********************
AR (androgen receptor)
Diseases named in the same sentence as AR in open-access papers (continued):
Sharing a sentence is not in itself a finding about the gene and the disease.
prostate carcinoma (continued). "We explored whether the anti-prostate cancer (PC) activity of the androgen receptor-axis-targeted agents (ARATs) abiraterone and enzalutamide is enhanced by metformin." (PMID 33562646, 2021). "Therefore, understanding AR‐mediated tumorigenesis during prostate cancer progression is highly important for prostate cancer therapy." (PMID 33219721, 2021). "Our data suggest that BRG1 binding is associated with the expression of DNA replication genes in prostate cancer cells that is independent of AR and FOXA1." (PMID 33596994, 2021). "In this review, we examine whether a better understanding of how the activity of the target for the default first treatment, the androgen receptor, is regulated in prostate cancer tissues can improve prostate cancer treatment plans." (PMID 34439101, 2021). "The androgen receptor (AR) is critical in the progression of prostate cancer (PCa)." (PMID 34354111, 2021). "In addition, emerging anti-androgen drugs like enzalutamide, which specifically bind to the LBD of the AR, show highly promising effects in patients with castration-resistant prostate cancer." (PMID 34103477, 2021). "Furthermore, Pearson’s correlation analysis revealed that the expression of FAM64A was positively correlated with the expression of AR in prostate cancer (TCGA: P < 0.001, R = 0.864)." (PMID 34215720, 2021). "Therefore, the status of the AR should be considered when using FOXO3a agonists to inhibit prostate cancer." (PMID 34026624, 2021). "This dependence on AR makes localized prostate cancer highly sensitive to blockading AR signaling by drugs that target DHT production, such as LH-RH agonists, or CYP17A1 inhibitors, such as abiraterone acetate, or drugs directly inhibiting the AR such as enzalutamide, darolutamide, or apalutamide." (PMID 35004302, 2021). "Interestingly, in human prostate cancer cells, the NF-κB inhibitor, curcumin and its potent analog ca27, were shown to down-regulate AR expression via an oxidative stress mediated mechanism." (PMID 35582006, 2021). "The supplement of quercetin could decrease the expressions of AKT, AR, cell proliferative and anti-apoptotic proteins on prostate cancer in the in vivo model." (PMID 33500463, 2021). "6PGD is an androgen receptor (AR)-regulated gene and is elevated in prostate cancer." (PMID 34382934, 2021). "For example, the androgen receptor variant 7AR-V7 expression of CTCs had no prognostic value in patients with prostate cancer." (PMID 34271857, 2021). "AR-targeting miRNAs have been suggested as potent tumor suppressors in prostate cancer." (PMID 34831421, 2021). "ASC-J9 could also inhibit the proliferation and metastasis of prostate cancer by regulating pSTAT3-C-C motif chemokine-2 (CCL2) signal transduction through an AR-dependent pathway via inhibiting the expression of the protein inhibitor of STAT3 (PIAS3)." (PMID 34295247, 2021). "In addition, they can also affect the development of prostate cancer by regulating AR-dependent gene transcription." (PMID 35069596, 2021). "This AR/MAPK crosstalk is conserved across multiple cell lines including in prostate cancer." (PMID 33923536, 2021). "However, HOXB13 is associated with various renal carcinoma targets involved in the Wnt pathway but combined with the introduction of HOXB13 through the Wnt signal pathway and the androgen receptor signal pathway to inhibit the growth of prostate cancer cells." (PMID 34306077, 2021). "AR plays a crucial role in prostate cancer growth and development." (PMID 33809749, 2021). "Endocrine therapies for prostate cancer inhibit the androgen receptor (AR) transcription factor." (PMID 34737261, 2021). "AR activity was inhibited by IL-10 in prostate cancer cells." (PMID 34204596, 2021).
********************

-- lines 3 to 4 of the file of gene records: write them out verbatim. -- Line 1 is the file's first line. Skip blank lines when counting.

Sharing a sentence is not in itself a finding about the gene and the disease.
prostate carcinoma (continued). "We explored whether the anti-prostate cancer (PC) activity of the androgen receptor-axis-targeted agents (ARATs) abiraterone and enzalutamide is enhanced by metformin." (PMID 33562646, 2021). "Therefore, understanding AR‐mediated tumorigenesis during prostate cancer progression is highly important for prostate cancer therapy." (PMID 33219721, 2021). "Our data suggest that BRG1 binding is associated with the expression of DNA replication genes in prostate cancer cells that is independent of AR and FOXA1." (PMID 33596994, 2021). "In this review, we examine whether a better understanding of how the activity of the target for the default first treatment, the androgen receptor, is regulated in prostate cancer tissues can improve prostate cancer treatment plans." (PMID 34439101, 2021). "The androgen receptor (AR) is critical in the progression of prostate cancer (PCa)." (PMID 34354111, 2021). "In addition, emerging anti-androgen drugs like enzalutamide, which specifically bind to the LBD of the AR, show highly promising effects in patients with castration-resistant prostate cancer." (PMID 34103477, 2021). "Furthermore, Pearson’s correlation analysis revealed that the expression of FAM64A was positively correlated with the expression of AR in prostate cancer (TCGA: P < 0.001, R = 0.864)." (PMID 34215720, 2021). "Therefore, the status of the AR should be considered when using FOXO3a agonists to inhibit prostate cancer." (PMID 34026624, 2021). "This dependence on AR makes localized prostate cancer highly sensitive to blockading AR signaling by drugs that target DHT production, such as LH-RH agonists, or CYP17A1 inhibitors, such as abiraterone acetate, or drugs directly inhibiting the AR such as enzalutamide, darolutamide, or apalutamide." (PMID 35004302, 2021). "Interestingly, in human prostate cancer cells, the NF-κB inhibitor, curcumin and its potent analog ca27, were shown to down-regulate AR expression via an oxidative stress mediated mechanism." (PMID 35582006, 2021). "The supplement of quercetin could decrease the expressions of AKT, AR, cell proliferative and anti-apoptotic proteins on prostate cancer in the in vivo model." (PMID 33500463, 2021). "6PGD is an androgen receptor (AR)-regulated gene and is elevated in prostate cancer." (PMID 34382934, 2021). "For example, the androgen receptor variant 7AR-V7 expression of CTCs had no prognostic value in patients with prostate cancer." (PMID 34271857, 2021). "AR-targeting miRNAs have been suggested as potent tumor suppressors in prostate cancer." (PMID 34831421, 2021). "ASC-J9 could also inhibit the proliferation and metastasis of prostate cancer by regulating pSTAT3-C-C motif chemokine-2 (CCL2) signal transduction through an AR-dependent pathway via inhibiting the expression of the protein inhibitor of STAT3 (PIAS3)." (PMID 34295247, 2021). "In addition, they can also affect the development of prostate cancer by regulating AR-dependent gene transcription." (PMID 35069596, 2021). "This AR/MAPK crosstalk is conserved across multiple cell lines including in prostate cancer." (PMID 33923536, 2021). "However, HOXB13 is associated with various renal carcinoma targets involved in the Wnt pathway but combined with the introduction of HOXB13 through the Wnt signal pathway and the androgen receptor signal pathway to inhibit the growth of prostate cancer cells." (PMID 34306077, 2021). "AR plays a crucial role in prostate cancer growth and development." (PMID 33809749, 2021). "Endocrine therapies for prostate cancer inhibit the androgen receptor (AR) transcription factor." (PMID 34737261, 2021). "AR activity was inhibited by IL-10 in prostate cancer cells." (PMID 34204596, 2021).